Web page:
4. Discussion

In this study, we investigated whether microscopic positive margins have a significant impact on disease outcome in patients with well-differentiated early-stage thyroid cancer. In patients who had undergone total thyroidectomy for T1-T2 DTC, we found that microscopic positive margins were present in 12% of the specimens. This was associated with an increased rate in persistent disease but not with an increased risk of disease recurrence. While microscopic positive margins were an independent risk factor only for persistent disease, nodal involvement was an independent risk factor for both persistent and recurrent disease.

In our study, we applied strict definitions for disease-free, persistent, and recurrent disease. We highlight that persistent, recurrent, and progressive disease could be either structural, biochemical, or a combination of both.

Additionally, we required a disease-free period documented by thyroid cancer markers normalization before diagnosing disease recurrence. In most studies, the persistence and recurrence of DTC after initial treatment have been indistinctly defined with no clear separation. Few studies have investigated the difference between persistent and recurrent disease in terms of disease outcomes and survival rates [1315]. In a recent study, Sapuppo et al. [13] emphasized the importance of this distinction and defined each disease status separately. They concluded that patients with DTC who are not cured after initial treatment are more prone to have persistent disease and have worse outcomes than recurrent disease.

The surgical margin is defined as the surface of the surgical specimen, whether it is the outer aspect of the thyroid gland and/or the inked edge of the specimen. It is well known that the thyroid “capsule” is not an anatomically defined structure, and it can be microscopically incomplete or absent [16]. To determine the microscopic marginal status, the pathologist needs to determine the relationship of the tumor with the inked edge. If the tumor extends to the inked surgical margin, it has a positive surgical margin which does not correlate with incomplete excision. In other words, a tumor can extend to the inked margin and not be extrathyroidal. Similarly, a tumor can extend beyond the thyroid tissue (extrathyroidal extension) but not extend to the inked specimen margin. This will depend on how much tissue is removed surgically beyond the thyroid gland. As stated in the 2016 ATA guidelines, the status of the resection margins should be reported as “involved” or “uninvolved” with the tumor in the pathology report as positive margins are generally associated with an intermediate or high risk for recurrence [9]. The presence of a macroscopic (gross) extrathyroidal extension and incomplete tumor resection are important poor prognostic factors significantly affecting recurrence rates [9]. Previous studies investigating the microscopic positive margin status on patient outcomes and providing treatment recommendations have been scarce, especially in the early stages of the disease. Some studies have used variable criteria for patient selection, while others did not separate microscopic resection margin involvement from the gross residual tumor in addition to variable definitions and sometimes the lack of separation between persistent disease status versus disease recurrence among different studies. These nuanced differences between studies may result in different conclusions and subsequently variable management recommendations. Below we discuss some of these studies in more detail.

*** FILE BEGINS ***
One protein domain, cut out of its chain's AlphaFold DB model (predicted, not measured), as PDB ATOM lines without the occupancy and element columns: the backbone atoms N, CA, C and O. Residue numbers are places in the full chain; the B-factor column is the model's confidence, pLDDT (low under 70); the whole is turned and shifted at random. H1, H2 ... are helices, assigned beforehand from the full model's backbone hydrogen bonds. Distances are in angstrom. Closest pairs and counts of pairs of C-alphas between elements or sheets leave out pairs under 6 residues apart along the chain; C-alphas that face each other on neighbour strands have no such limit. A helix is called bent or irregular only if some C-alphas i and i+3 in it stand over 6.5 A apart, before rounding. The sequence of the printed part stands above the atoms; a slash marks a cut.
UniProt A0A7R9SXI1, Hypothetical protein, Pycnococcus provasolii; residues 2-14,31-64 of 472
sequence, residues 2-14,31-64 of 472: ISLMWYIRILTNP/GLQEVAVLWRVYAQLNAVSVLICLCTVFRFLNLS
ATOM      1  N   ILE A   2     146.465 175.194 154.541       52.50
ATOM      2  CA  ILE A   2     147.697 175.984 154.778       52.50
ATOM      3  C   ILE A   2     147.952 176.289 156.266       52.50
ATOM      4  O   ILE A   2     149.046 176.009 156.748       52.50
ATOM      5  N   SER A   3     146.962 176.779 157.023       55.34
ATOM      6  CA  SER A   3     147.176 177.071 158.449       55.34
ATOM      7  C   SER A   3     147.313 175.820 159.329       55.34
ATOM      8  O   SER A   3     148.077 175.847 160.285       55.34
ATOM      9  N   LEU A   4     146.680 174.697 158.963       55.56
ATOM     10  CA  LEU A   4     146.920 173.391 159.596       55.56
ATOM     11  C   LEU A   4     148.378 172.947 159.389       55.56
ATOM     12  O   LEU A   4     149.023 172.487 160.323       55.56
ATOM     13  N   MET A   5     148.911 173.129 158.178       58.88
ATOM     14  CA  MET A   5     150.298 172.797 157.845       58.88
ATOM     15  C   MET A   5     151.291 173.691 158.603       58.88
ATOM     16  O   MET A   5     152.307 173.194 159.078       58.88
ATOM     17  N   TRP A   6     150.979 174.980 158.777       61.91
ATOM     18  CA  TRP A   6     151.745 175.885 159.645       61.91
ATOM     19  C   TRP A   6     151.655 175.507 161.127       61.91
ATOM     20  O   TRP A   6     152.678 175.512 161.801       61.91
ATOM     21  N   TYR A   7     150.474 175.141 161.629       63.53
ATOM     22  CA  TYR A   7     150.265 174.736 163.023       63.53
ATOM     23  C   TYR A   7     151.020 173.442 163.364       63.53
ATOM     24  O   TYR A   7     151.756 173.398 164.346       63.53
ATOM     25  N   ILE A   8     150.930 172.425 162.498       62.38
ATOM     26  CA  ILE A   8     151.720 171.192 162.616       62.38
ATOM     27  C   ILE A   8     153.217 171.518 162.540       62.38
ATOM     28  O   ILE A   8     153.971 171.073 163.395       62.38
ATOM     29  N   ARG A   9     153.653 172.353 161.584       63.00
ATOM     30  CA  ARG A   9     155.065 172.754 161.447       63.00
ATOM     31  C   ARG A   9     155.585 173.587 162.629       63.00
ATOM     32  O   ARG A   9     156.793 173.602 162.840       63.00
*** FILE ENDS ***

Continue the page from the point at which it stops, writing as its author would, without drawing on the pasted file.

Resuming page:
Kluijfhout et al. [7] recently reported a total of 684 patients with well-differentiated T1 and T2 thyroid cancers smaller than 4 cm. They found that 11% of these patients had microscopic positive margins on pathology examination and that this finding alone did not increase the chance of recurrence. In their study, recurrent disease was categorized as local thyroid bed recurrence, lymph node recurrence, or distant metastases confirmed by imaging or biopsy. Unlike our study, there was no clear separation between persistent and recurrent disease. Wang et al. [11], in a retrospective study reviewing 2,616 patients, found that 10% of DTC patients had positive microscopic surgical margins after excluding patients with gross residual or metastatic disease and patients with less than a total thyroidectomy. In this study, microscopic positive margin was not a significant predictor of local failure (recurrence). Local recurrence was mainly structural and confirmed by imaging and the biopsy of lesions in the thyroid bed only, with no specific time frame from initial surgery. The authors recommended that highly selected patients with microscopic positive margins may be observed without RAI. Tsang et al. [12] studied the impact of the type of surgery, RAI, and external beam radiation therapy on different stages of DTC with higher rates of the poorly differentiated type. Patients with a high risk of disease at that time, including microscopic and macroscopic residual disease, were treated with adjuvant radiation therapy to the neck. They found that microscopic residual disease was present in 54% of patients and that it was not associated with local recurrence. Microscopic disease in this study included pathologic positive margins and when cancer was shaved off adjacent structures. The caveat to this study was the broader definition of microscopic disease and more aggressive therapeutic measures at that time, which would have potentially affected the outcomes.